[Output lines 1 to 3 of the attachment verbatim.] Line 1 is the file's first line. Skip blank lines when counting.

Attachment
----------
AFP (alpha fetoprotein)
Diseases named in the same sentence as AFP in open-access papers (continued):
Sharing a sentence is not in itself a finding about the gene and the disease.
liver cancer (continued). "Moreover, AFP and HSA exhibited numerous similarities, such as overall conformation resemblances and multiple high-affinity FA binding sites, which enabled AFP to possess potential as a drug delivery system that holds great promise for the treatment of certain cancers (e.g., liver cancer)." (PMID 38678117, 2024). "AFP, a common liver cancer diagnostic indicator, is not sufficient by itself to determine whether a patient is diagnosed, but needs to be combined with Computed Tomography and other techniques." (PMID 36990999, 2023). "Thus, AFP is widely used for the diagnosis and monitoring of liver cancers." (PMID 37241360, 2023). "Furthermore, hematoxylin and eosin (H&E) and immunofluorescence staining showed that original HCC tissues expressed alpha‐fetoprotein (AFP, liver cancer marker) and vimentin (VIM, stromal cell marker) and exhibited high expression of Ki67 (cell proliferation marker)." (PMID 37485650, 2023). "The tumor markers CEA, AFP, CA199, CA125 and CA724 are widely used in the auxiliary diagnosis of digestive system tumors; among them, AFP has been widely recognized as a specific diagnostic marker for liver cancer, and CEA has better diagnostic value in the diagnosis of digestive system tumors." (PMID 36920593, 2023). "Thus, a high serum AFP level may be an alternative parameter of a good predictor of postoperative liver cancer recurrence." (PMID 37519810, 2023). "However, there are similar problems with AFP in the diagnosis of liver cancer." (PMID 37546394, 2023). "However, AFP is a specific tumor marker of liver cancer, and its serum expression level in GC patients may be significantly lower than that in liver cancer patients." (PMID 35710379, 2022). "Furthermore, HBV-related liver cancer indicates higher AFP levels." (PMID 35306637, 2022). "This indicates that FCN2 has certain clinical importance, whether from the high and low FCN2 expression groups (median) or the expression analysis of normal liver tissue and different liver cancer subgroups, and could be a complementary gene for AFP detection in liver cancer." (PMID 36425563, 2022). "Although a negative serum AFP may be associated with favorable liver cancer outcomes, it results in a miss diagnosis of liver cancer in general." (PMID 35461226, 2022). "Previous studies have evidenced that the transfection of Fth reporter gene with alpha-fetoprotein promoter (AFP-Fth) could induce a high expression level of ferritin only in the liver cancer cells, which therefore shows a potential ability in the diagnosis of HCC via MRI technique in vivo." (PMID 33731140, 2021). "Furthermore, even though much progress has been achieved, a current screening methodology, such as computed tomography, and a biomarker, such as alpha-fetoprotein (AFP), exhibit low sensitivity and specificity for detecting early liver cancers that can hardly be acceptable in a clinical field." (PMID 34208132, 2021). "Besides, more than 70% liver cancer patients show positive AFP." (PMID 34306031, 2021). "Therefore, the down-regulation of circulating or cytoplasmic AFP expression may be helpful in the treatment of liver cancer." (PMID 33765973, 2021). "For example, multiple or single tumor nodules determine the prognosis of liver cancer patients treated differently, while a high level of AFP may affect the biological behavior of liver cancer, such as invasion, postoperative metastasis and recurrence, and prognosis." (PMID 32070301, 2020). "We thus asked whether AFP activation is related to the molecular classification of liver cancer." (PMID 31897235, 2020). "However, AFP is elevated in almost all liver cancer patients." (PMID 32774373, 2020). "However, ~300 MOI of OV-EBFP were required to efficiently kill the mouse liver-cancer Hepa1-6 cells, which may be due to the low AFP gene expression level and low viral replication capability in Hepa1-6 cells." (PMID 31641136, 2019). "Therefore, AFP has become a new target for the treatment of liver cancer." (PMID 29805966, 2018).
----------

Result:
AFP (alpha fetoprotein)
Diseases named in the same sentence as AFP in open-access papers (continued):
Sharing a sentence is not in itself a finding about the gene and the disease.